Monday, August 24, 2009

H1N1 in Birds

Interesting report out of Chile of a flock of turkeys infected with influenza A (H1N1) 2009. According to the ProMED report, more than 20,000 birds were infected.

Influenza viruses mutate regularly (this is described as antigenic shift or drift, depending on the extent of the mutation). This is why we get flu shots annually -- the shot you had last year may not cover the strain circulating this year. Viruses evolve. This is survival of the fittest at its most basic. One way that influenza viruses evolve is through the comingling of two strains within one host. So say a person is infected with a seasonal strain of influenza at the same time they are infected with the pandemic strain. The two viruses then have the opportunity to swap genes and create a new strain (please note that is a horribly simplistic explanation of the process).

One area of concern with viruses is their ability to jump species. This creates more opportunities for the virus to evolve.

Many species have their own influenza viruses. Dogs, for example, get a variety of flu strains which do not affect humans. Birds too. You may have heard about avian flu. A current strain is an H5N1 which has been circulating for a few years now. This H5N1 virus is highly pathogenic in birds -- this means it is highly lethal to them. It has also demonstrated the ability to infect humans, although on a relatively limited basis. It is highly pathogenic to humans as well. This virus has been the drive behind recent pandemic planning programs. We all assumed that the next pandemic would come from this strain, and the infectious disease community has been eyeing it closely. Human to human transmission of H5N1 has not happened on a widespread basis -- that virus does not appear to have the capability for rapid human to human spread.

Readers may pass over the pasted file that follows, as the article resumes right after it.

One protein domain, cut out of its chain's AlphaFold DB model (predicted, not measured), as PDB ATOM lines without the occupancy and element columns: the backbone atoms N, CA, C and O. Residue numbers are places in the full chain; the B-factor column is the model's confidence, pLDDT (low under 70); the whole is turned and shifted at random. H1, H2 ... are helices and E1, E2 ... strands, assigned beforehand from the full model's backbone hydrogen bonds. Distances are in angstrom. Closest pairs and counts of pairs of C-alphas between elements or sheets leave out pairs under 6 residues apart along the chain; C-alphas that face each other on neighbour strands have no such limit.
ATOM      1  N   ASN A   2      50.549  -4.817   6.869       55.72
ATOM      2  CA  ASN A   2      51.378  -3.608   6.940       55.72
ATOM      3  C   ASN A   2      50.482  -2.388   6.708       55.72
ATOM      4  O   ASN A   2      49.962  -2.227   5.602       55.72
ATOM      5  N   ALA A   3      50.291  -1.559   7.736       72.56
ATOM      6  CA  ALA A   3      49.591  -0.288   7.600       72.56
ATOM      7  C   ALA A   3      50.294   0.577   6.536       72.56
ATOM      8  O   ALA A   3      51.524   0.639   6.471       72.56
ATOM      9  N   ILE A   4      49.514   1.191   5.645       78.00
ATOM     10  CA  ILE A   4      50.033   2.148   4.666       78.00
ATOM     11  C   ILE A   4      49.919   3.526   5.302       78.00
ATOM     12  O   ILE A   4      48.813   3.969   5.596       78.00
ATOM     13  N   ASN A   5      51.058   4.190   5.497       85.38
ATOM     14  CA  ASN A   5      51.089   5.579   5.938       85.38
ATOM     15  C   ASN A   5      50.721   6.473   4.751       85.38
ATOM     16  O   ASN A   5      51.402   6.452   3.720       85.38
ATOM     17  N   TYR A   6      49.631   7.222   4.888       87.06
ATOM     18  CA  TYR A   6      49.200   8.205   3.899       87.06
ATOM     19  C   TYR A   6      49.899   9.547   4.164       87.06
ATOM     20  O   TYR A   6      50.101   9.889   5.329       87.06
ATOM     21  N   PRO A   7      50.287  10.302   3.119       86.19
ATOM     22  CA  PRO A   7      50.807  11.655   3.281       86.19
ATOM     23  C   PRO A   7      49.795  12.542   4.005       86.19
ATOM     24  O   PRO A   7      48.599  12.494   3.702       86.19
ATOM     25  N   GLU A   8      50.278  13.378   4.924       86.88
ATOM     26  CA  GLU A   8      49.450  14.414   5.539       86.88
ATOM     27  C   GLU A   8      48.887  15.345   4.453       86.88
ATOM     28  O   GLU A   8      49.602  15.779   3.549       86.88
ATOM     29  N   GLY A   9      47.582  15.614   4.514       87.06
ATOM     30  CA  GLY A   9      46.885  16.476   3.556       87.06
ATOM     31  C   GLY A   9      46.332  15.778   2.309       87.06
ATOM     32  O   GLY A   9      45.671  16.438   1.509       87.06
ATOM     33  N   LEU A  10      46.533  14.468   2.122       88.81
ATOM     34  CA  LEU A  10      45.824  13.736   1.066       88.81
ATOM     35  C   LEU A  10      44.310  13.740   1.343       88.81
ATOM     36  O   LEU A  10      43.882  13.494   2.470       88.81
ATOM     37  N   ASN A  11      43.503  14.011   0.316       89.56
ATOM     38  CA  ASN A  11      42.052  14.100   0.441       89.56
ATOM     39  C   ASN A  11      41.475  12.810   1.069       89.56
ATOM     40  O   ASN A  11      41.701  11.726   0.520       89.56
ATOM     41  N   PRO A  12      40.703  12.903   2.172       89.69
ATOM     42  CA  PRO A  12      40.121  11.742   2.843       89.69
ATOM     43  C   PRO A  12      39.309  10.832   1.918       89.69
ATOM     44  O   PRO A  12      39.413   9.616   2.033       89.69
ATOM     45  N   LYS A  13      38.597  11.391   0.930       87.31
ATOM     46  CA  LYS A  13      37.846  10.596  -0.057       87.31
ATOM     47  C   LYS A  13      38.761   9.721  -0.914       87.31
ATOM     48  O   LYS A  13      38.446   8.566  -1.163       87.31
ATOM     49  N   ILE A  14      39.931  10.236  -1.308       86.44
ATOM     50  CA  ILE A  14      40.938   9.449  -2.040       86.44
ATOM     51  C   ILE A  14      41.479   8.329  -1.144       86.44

H1N1 does though.

The rate of H1N1 spread has been unprecedented. It is now in most all corners of the globe. So what happens when a bird infected with H5N1 is coinfected with H1N1? Highly pathogenetic meets highly transmissible. I'm not liking the sound of that.

2 comments:

  1. I'm having my online class re-do the pandemic flu project. I have 1 student in Asia and 1 in Costa Rica - should be very interesting.

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  2. That will be interesting. The premises have certainly changed, as well as public interest.

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